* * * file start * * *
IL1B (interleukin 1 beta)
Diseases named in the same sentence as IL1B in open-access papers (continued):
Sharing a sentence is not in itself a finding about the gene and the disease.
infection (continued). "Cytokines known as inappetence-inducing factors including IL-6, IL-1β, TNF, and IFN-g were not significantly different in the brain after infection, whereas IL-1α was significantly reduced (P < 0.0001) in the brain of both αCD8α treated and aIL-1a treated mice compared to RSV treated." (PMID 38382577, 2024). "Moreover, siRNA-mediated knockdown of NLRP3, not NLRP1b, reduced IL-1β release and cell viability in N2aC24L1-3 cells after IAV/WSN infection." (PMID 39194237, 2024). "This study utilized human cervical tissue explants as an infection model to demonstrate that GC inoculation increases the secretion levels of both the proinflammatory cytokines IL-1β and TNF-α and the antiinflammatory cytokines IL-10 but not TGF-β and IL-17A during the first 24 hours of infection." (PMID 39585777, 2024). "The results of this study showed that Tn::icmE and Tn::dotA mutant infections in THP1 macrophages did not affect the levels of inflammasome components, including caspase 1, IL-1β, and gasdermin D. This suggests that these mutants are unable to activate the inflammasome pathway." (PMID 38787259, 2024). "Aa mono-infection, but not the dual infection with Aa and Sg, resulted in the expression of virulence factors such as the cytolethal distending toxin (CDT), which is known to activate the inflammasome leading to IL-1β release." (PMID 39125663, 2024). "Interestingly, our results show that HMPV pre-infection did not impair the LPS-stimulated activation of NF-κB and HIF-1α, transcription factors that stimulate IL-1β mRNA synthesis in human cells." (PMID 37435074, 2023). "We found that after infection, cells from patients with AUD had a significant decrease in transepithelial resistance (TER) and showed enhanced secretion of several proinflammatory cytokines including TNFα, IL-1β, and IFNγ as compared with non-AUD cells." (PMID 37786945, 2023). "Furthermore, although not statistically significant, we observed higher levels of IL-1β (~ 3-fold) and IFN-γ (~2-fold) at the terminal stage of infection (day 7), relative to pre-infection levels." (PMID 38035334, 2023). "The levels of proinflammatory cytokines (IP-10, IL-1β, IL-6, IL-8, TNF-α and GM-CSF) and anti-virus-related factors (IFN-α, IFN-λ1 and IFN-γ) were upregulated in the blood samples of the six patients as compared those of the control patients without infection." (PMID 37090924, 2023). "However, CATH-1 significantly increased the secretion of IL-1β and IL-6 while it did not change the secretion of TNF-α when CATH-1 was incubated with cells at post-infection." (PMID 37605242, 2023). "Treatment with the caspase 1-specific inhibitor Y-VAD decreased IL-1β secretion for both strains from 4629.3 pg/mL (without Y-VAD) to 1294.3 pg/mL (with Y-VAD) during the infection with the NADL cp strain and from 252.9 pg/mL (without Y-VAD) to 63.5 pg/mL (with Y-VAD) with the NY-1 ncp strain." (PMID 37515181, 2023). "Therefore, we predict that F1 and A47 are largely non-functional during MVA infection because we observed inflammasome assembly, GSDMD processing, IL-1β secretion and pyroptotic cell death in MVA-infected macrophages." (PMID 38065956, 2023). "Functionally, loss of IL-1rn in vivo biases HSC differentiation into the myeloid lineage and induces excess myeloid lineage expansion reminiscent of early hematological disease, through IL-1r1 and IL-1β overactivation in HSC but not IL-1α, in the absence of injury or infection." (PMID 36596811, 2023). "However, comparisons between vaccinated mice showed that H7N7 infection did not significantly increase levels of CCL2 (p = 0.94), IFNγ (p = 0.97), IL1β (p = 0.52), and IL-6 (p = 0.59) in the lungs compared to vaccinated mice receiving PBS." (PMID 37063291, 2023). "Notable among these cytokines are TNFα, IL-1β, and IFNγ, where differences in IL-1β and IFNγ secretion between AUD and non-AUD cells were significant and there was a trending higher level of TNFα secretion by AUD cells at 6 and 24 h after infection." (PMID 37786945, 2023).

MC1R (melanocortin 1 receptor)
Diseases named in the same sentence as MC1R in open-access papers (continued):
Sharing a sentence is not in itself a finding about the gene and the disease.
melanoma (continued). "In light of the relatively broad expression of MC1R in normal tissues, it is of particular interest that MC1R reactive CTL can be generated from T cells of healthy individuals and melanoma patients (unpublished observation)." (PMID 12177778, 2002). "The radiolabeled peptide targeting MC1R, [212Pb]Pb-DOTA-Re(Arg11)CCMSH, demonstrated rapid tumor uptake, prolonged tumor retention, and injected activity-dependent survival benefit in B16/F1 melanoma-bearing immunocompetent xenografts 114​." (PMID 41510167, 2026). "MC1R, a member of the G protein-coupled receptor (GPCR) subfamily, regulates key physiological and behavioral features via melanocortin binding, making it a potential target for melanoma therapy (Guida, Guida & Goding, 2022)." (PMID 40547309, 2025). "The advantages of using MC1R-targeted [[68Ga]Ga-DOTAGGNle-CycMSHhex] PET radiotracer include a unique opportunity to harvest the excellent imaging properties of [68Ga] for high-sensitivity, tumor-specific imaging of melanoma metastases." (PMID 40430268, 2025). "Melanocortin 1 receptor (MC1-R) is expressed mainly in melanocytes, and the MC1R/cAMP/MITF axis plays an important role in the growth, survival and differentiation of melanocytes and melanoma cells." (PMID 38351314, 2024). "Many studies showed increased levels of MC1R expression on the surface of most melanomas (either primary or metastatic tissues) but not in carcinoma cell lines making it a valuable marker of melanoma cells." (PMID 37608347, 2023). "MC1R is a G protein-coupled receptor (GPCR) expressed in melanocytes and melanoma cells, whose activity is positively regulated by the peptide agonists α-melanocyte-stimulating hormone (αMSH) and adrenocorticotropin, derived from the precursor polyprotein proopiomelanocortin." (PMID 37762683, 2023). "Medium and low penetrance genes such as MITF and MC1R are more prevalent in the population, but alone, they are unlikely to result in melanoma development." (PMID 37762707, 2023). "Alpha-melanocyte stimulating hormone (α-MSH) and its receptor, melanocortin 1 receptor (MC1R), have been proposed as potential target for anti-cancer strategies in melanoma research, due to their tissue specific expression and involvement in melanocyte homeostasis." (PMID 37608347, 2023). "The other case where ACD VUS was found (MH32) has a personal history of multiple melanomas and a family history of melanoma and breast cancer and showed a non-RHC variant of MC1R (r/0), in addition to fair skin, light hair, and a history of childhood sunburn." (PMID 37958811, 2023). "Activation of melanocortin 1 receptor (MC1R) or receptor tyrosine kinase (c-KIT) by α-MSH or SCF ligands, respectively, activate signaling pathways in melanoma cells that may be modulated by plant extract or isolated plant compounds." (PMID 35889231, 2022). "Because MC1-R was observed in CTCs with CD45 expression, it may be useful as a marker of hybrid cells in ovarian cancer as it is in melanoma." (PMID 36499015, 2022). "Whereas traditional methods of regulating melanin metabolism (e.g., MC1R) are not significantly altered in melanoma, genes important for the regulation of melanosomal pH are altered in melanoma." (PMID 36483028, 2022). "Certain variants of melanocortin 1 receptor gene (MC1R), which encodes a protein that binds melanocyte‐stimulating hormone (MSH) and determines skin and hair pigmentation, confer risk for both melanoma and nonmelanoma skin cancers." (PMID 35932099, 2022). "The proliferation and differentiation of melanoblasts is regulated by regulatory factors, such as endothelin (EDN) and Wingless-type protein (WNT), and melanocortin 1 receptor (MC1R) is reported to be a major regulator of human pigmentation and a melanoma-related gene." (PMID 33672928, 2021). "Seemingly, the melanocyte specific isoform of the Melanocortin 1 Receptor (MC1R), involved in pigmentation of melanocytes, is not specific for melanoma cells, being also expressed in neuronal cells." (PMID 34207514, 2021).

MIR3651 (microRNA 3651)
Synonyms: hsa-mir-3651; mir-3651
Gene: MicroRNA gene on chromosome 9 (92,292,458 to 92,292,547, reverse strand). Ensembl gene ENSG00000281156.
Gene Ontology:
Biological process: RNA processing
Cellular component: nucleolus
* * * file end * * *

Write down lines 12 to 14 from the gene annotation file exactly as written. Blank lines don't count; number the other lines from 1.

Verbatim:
Gene Ontology:
Biological process: RNA processing
Cellular component: nucleolus